OKLAHOMA CITY — A drug tested at OU Health Stephenson Cancer Center was recently approved by the FDA, providing new and improved treatment options for patients with platinum resistant ovarian cancer for the first time in nearly a decade.
Mirvetuximab soravtansine (Elahere) received accelerated FDA approval in November 2022, for patients with ovarian cancer whose tumors are resistant to certain chemotherapies. Most ovarian cancer tumors develop resistance to chemotherapy, making them difficult to treat. The FDA has not approved any new therapies to treat this disease since 2014.
OU Health Stephenson Cancer Center, through the TSET Phase 1 Drug Development Unit, led development of mirvetuximab soravtansine globally. The first human to ever receive the medication was treated at OU Health Stephenson Cancer Center, where more patients have had access to this agent through clinical trials than anywhere else in the world.
Kathleen Moore, M.D., M.S., associate director of clinical research and director of the TSET Phase 1 Drug Development Unit, served as principal investigator on the original Phase 1 trial and recently presented the positive, practice-changing Phase 3 results at the 2023 American Society of Clinical Oncology annual meeting.
The Phase 3 trial demonstrated an overall survival benefit for patients with platinum resistant high grade serous ovarian cancer that expresses high levels of folate receptors.
According to the American Cancer Society, ovarian cancer is the leading cause of death from gynecological cancers in the U.S., with approximately 20,000 patients diagnosed and 13,000 dying from the disease each year. Newly diagnosed patients can be tested at diagnosis to determine whether this agent will be an option for them at the time of progression to platinum resistance, and new studies are ongoing at OU Health Stephenson Cancer Center testing mirvetuximab soravtansine earlier in the ovarian cancer treatment course.
More than 100 patients participated in the Phase 1 clinical trial at OU Health Stephenson Cancer Center, which led to understanding the dose, treatment interval and efficacy of mirvetuximab soravtansine. Phase 1 trials are performed to evaluate the dose and schedule of new medications, including those that treat a variety of cancers. They are often used also to demonstrate early signs of efficacy and are opportunities for patients with cancer to access cutting-edge therapies.
“Clinical trials are imperative for discovering new treatments for diseases,” said Robert Mannel, M.D., director of OU Health Stephenson Cancer Center. “Treatments that are discovered through clinical trials advance the field by helping diagnose patients earlier and helping them live longer. Stephenson Cancer Center provides more options than anyone else in Oklahoma due to the deep clinical trial portfolio. We currently have approximately 300 active clinical trials available for a range of cancers in different stages. That is more than any other center in Oklahoma and offers hope to many Oklahomans who otherwise have no options. I am proud of the work that Dr. Moore and team do here at Stephenson Cancer Center with clinical trials — we have world-class physicians right here in Oklahoma.”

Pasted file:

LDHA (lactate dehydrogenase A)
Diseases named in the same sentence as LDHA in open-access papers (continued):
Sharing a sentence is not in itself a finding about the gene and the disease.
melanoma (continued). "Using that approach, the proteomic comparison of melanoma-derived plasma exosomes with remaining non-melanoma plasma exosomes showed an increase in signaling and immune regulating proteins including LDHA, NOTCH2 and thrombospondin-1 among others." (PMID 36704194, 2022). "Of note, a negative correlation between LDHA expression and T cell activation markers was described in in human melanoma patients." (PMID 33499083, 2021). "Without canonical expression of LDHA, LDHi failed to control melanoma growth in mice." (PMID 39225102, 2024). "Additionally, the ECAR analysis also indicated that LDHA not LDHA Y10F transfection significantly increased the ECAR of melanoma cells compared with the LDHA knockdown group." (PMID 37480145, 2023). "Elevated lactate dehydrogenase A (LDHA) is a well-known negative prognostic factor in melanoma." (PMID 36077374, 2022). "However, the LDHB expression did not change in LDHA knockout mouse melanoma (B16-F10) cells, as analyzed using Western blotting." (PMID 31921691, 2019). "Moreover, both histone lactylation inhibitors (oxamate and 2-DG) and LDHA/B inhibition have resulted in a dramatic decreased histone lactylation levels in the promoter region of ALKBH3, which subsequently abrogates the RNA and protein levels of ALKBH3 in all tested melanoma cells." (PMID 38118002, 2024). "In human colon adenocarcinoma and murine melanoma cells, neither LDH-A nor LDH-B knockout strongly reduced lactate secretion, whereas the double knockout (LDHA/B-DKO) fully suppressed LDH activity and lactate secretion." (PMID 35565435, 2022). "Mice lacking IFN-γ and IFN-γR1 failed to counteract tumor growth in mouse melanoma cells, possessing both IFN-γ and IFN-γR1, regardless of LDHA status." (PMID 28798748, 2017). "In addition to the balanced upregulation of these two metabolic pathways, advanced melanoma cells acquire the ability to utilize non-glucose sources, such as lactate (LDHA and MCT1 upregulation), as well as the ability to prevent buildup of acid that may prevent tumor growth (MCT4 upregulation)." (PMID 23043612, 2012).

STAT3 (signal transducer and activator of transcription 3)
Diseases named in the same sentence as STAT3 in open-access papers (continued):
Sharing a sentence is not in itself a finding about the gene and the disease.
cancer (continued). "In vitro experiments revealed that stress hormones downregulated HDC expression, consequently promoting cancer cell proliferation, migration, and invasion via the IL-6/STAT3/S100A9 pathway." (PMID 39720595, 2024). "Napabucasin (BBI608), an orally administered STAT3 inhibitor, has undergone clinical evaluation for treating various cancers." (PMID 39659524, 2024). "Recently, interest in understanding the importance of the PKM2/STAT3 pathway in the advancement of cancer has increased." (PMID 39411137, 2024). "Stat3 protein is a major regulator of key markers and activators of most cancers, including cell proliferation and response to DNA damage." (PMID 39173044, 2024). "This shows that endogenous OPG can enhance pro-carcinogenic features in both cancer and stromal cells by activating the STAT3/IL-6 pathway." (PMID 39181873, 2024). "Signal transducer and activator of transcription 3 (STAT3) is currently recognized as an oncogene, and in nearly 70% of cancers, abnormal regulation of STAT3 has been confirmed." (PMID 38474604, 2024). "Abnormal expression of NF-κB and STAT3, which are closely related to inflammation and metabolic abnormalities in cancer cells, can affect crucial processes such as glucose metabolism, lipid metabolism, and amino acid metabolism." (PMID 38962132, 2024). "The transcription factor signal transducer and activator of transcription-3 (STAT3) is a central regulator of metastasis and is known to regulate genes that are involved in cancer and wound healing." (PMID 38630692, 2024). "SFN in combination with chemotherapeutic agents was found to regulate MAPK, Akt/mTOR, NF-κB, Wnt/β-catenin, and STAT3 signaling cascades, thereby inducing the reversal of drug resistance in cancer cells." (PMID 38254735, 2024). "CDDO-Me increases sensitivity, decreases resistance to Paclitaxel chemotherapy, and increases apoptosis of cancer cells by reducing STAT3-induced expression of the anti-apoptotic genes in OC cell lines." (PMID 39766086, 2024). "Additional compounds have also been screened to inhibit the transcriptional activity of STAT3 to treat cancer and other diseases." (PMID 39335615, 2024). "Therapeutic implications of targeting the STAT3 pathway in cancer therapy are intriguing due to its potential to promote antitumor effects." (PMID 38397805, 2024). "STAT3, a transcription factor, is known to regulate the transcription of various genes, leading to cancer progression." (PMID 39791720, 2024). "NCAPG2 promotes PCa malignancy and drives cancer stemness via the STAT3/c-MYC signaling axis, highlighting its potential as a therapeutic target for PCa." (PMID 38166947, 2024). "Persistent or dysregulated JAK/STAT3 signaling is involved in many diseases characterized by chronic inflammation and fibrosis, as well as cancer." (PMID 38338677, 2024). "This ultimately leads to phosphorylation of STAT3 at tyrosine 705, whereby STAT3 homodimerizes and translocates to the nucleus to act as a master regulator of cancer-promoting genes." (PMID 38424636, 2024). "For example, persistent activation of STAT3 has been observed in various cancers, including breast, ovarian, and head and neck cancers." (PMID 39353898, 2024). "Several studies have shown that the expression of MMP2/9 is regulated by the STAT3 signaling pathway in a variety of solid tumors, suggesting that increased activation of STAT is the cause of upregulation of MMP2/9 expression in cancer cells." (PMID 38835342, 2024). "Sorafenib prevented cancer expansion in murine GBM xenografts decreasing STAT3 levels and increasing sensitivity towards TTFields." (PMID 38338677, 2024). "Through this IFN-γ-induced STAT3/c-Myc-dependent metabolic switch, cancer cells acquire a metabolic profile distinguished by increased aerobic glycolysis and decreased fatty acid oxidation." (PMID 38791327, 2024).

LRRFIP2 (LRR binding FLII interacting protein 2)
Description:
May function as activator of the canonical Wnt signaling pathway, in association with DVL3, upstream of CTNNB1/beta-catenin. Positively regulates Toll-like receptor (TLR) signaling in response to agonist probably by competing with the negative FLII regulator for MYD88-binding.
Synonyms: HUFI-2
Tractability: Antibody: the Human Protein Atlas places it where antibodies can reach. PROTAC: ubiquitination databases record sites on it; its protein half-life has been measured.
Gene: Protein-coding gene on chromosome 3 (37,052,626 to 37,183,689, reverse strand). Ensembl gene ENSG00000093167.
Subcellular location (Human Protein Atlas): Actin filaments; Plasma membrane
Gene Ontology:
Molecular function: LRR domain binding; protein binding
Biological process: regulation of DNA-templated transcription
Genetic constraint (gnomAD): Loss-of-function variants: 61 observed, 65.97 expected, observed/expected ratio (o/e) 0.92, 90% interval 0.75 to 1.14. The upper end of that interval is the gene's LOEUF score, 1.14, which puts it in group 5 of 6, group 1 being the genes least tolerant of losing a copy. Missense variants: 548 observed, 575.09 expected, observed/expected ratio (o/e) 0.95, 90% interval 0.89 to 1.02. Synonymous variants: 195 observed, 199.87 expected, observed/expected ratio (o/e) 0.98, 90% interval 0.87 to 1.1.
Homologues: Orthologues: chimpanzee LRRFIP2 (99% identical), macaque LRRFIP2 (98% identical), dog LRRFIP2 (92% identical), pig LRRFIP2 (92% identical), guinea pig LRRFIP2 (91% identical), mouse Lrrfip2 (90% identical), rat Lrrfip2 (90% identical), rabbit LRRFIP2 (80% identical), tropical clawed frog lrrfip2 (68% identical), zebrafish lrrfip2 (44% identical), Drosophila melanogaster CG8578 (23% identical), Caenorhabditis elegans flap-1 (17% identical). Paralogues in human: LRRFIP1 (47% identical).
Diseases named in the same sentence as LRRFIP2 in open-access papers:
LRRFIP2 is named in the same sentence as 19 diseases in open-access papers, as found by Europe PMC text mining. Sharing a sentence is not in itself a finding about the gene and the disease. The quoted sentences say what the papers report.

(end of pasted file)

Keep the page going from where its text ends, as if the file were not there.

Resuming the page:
“Clinical trials are incredibly important and they give patients options outside the standard of care,” said Moore. “This is especially important for patients where there are typically modest to low outcome rates, such as epithelial ovarian cancer, which was the focus of this trial. Now that mirvetuximab has received FDA approval, it will offer women with epithelial ovarian, fallopian tube or primary peritoneal cancer, a better outcome.”
To find out if you qualify to participate in a Phase I clinical trial at OU Health Stephenson Cancer Center, you can talk with your oncologist about a referral, or call the clinical trials office directly at (405) 271-8778. For more information, go to: Clinical Cancer Trials in Oklahoma | Stephenson Cancer Center (ouhealth.com)
OU Health Stephenson Cancer Center
OU Health Stephenson Cancer Center is Oklahoma’s only National Cancer Institute-Designated Cancer Center. Stephenson Cancer Center is one of the nation’s elite centers, representing the top 2% of cancer centers in the country. It is the largest and most comprehensive oncology practice in the state, delivering patient-centered, multidisciplinary care for every type of cancer. As one of the nation’s leading research organizations, Stephenson Cancer Center uses the latest innovations to fight and eliminate cancer, and is currently ranked No. 1 among all cancer centers in the nation for the number of patients participating in clinical trials sponsored by the NCI’s National Clinical Trials Network. For more information, visit stephensoncancercenter.org.
OU Health Sciences Center
The University of Oklahoma Health Sciences Center is one of the nation’s few academic health centers with all health professions colleges — Allied Health, Dentistry, Medicine, Nursing, Pharmacy, Public Health, Graduate Studies and School of Community Medicine. The OU Health Sciences Center serves approximately 4,000 students in more than 70 undergraduate and graduate degree programs on campuses in Oklahoma City and Tulsa and is the academic and research partner of OU Health, the state’s only comprehensive academic health care system. The OU Health Sciences Center is ranked 108 out of over 2,900 institutions in funding received from the National Institutes of Health, according to the Blue Ridge Institute for Medical Research. For more information, visit ouhsc.edu.
About the University of Oklahoma
Founded in 1890, the University of Oklahoma is a public research university located in Norman, Oklahoma. OU serves the educational, cultural, economic and health care needs of the state, region and nation. For more information visit ou.edu.